Michigan House Republicans
Rep. Markkanen: Governor can’t hide her failures with budget cuts
RELEASE|March 19, 2024

Office of Auditor General faces 28% cut in governor’s proposal

State Rep. Greg Markkanen is criticizing a recent proposal by Gov. Gretchen Whitmer to drastically reduce funding for the nonpartisan Office of the Auditor General (OAG), which has exposed widespread incompetence, systemic inefficiencies, and outright fraud in state agencies and programs.

“In a year where the state is seemingly able to throw money at everything that moves, the governor needs to explain why she’s proposing cutting the only executive agency that safeguards taxpayers’ dollars,” said Markkanen, R-Hancock. “She has shown zero ability to effectively govern over Michigan without allowing widespread fraud and mismanagement to run rampant right under her nose. Now is a time to make government more transparent and effective, not fire the auditors.”

Numerous audits by the OAG in recent years have exposed deep-rooted problems in the Whitmer Administration and other parts of state government. Most notably, a series of five audits, requested by House Republicans in 2020 and wrapped up in December of last year, exposed billions of dollars in fraud and improper payments by Whitmer’s Unemployment Insurance Agency (UIA) during and after the COVID-19 pandemic. The OAG even exposed instances where state departments continued to misuse funds even after the federal government told them to stop.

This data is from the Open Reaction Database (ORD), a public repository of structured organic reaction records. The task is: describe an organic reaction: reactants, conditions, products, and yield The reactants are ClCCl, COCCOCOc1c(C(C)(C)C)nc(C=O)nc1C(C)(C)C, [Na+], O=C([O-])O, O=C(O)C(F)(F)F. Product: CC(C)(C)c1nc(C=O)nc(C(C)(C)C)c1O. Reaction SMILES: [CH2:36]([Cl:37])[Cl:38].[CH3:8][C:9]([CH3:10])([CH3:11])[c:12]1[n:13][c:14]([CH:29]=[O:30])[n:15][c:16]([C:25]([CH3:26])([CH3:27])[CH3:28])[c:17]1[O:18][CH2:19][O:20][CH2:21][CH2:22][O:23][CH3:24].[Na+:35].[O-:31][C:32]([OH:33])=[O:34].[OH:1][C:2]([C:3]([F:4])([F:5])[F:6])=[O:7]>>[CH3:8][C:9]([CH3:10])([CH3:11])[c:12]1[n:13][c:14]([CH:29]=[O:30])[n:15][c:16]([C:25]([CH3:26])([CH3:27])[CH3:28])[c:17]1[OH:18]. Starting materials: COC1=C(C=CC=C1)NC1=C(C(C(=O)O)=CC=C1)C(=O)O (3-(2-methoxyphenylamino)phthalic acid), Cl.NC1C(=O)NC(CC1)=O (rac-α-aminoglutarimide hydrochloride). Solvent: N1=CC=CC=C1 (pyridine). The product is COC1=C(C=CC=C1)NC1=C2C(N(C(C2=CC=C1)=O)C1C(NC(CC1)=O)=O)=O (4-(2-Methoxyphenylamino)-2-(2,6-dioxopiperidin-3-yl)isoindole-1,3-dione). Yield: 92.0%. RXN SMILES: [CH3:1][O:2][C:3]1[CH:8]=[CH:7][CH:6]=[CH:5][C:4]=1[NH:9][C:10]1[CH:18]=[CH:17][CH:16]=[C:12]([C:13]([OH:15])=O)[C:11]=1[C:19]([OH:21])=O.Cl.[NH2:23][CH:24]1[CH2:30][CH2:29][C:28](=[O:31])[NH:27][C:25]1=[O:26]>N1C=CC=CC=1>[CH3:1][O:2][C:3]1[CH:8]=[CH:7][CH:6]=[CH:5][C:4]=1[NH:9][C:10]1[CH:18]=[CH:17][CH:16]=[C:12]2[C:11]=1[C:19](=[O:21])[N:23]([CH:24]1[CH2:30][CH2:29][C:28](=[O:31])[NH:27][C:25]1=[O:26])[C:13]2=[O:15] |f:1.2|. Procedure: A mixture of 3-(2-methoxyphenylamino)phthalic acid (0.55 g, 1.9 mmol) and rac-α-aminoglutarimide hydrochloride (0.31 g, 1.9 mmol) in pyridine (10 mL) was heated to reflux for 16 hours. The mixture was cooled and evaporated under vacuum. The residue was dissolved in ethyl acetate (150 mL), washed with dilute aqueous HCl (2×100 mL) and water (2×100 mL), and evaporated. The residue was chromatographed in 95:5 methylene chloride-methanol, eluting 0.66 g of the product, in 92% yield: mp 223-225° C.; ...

“Yoopers already don’t trust the governor. She is not doing herself any favors by defunding the OAG,” Markkanen said. “We need the Auditor General to ensure that Democrat leadership cannot run roughshod with our tax dollars in smoke-filled backrooms under the cover of darkness. The Auditor General helps improve state government regardless of who holds power. Yet even the most basic guardrails are too overwhelming for Gov. Whitmer, who would prefer all government be under her complete control. She is not, in fact, emperor.”

The governor’s proposed $8.3 million budget cut to the people’s watchdog is coming under further scrutiny after Auditor General Doug Ringler’s Wednesday morning letter to House and Senate leaders. Ringler explained how the 28% funding reduction would kneecap the OAG’s ability to fulfill audit requirements and could even put federal funding at risk.


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